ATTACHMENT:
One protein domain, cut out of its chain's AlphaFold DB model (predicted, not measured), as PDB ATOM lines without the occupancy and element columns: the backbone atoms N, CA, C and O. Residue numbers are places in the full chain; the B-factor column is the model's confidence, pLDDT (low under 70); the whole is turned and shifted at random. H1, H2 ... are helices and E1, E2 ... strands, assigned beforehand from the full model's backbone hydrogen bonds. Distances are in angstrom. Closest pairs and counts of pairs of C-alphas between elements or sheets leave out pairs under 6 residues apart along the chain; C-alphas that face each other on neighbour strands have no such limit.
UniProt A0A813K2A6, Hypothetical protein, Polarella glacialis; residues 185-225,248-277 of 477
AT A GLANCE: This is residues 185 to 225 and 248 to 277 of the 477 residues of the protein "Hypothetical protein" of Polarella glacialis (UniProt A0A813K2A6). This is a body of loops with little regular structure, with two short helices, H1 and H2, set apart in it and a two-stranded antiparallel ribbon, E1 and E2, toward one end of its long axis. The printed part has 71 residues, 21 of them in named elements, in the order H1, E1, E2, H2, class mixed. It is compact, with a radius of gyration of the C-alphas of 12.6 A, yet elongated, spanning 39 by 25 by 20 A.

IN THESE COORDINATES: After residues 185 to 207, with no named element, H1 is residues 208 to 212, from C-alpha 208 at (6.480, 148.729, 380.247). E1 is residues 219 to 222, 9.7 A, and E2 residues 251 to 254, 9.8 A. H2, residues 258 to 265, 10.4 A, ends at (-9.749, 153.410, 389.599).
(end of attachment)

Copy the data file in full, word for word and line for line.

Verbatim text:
One protein domain, cut out of its chain's AlphaFold DB model (predicted, not measured), as PDB ATOM lines without the occupancy and element columns: the backbone atoms N, CA, C and O. Residue numbers are places in the full chain; the B-factor column is the model's confidence, pLDDT (low under 70); the whole is turned and shifted at random. H1, H2 ... are helices and E1, E2 ... strands, assigned beforehand from the full model's backbone hydrogen bonds. Distances are in angstrom. Closest pairs and counts of pairs of C-alphas between elements or sheets leave out pairs under 6 residues apart along the chain; C-alphas that face each other on neighbour strands have no such limit.
UniProt A0A813K2A6, Hypothetical protein, Polarella glacialis; residues 185-225,248-277 of 477
AT A GLANCE: This is residues 185 to 225 and 248 to 277 of the 477 residues of the protein "Hypothetical protein" of Polarella glacialis (UniProt A0A813K2A6). This is a body of loops with little regular structure, with two short helices, H1 and H2, set apart in it and a two-stranded antiparallel ribbon, E1 and E2, toward one end of its long axis. The printed part has 71 residues, 21 of them in named elements, in the order H1, E1, E2, H2, class mixed. It is compact, with a radius of gyration of the C-alphas of 12.6 A, yet elongated, spanning 39 by 25 by 20 A.

IN THESE COORDINATES: After residues 185 to 207, with no named element, H1 is residues 208 to 212, from C-alpha 208 at (6.480, 148.729, 380.247). E1 is residues 219 to 222, 9.7 A, and E2 residues 251 to 254, 9.8 A. H2, residues 258 to 265, 10.4 A, ends at (-9.749, 153.410, 389.599).